Statins (3-hydroxy-3-methylglutaryl coenzyme A reductase inhibitors) are the preferred drugs to treat hypercholesterolemia, an established risk factor for cardiovascular disease. Although statins are effective in inhibiting cholesterol synthesis and reducing blood levels, their use is associated with a variety of muscle related-complaints, including pain and fatigue, which can affect quality of life and compliance with medications. Since the efficacy of statins on preventing cardiovascular disease has been demonstrated, the means of ensuring their continued use is clinically very important. Statin-induced muscle symptoms may, in part, be a consequence of a mitochondrial deficit resulting from the inhibition of synthesis of coenzyme Q10 (coQ10), an essential cofactor for mitochondrial electron transport systems, which shares the same biosynthetic pathway as cholesterol. CoQ10 deficiency could impair oxidative phosphorylation and mitochondrial energy production, thus affecting muscle metabolism and function. This hypothesis is supported by the results of our pilot study demonstrating that muscle pain associated with statin use can be significantly reduced with coQ10 supplementation for 30 days. This project will evaluate the ability of supplementation with coQ10 to improve mitochondrial oxidative capacity and muscle function and reduce muscle-related side effects associated with statin use. It will also investigate the molecular mechanisms responsible for beneficial effects of coQ10 supplementation. In double-blind trials, myopathic symptoms, their interference with daily activities, aerobic capacity, and muscle function will be assessed before and after supplementation with either coQ10 or placebo in groups of statin-treated subjects complaining of myopathic symptoms. The mechanisms associated with improvement of muscle symptoms and function after supplementation with coQ10 will be also evaluated by measuring the changes in the activity of mitochondrial enzymes involved in the oxidative metabolism, i.e. the enzymes of the mitochondrial respiratory chain. Therefore, this project corresponds precisely to the NCCAM mission for early phase clinical studies of CAM approaches to the prevention of cardiovascular disease.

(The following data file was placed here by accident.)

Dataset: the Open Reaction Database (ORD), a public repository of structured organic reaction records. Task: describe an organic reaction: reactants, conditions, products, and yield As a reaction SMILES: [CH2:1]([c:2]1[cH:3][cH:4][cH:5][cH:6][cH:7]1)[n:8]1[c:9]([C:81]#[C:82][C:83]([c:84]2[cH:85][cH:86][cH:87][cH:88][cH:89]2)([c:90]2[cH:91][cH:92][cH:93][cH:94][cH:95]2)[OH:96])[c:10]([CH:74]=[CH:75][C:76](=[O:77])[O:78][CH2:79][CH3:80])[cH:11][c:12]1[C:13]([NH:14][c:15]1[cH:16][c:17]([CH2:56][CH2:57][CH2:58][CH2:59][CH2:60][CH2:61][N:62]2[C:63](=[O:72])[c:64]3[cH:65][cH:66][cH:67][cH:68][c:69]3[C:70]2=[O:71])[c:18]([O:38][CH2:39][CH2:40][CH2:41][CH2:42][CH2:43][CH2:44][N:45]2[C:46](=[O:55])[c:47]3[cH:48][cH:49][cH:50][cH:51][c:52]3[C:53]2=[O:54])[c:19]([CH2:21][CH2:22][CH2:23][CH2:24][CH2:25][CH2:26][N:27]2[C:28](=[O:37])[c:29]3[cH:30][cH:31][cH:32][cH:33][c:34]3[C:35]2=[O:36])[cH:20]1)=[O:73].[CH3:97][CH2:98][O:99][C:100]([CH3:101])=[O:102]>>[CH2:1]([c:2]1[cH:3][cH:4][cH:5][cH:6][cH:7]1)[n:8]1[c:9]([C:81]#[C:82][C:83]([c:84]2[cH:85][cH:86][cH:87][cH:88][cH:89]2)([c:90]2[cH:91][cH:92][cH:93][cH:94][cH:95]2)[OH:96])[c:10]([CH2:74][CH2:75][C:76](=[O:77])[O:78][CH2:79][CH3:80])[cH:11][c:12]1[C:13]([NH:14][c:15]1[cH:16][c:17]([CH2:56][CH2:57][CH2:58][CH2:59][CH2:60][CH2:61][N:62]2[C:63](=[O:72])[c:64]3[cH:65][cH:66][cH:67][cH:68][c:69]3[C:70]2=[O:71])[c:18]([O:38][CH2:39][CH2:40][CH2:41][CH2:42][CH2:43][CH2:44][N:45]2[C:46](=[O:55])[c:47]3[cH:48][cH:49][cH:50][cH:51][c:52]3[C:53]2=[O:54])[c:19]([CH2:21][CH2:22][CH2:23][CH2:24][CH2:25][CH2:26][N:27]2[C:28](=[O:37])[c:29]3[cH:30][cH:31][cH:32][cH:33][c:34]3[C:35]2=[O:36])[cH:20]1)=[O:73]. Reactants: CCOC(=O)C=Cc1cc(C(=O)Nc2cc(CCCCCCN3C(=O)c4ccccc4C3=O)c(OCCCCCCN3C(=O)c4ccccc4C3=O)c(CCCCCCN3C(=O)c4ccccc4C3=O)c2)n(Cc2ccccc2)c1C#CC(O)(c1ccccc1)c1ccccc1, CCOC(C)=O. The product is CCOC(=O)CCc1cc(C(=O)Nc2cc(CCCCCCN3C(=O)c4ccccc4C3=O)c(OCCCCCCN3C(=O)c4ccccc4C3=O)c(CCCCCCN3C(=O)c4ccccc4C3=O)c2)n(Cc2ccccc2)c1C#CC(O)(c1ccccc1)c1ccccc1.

Public Health Relevance

Over 17 million patients are currently treated with statins for lowering blood cholesterol levels to prevent cardiovascular disease. The ability of supplementation with coQ10 to improve muscle energy production and reduce muscle-related side effects associated with statin use has the potential to impact significantly on the risk of cardiovascular disease, the leading cause of death in the U.S.

National Institute of Health (NIH)
National Center for Complementary & Alternative Medicine (NCCAM)
Exploratory/Developmental Grants (R21)
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Special Emphasis Panel (ZAT1-JH (27))
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Weber, Wendy J
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State University New York Stony Brook
Schools of Medicine
Stony Brook
United States
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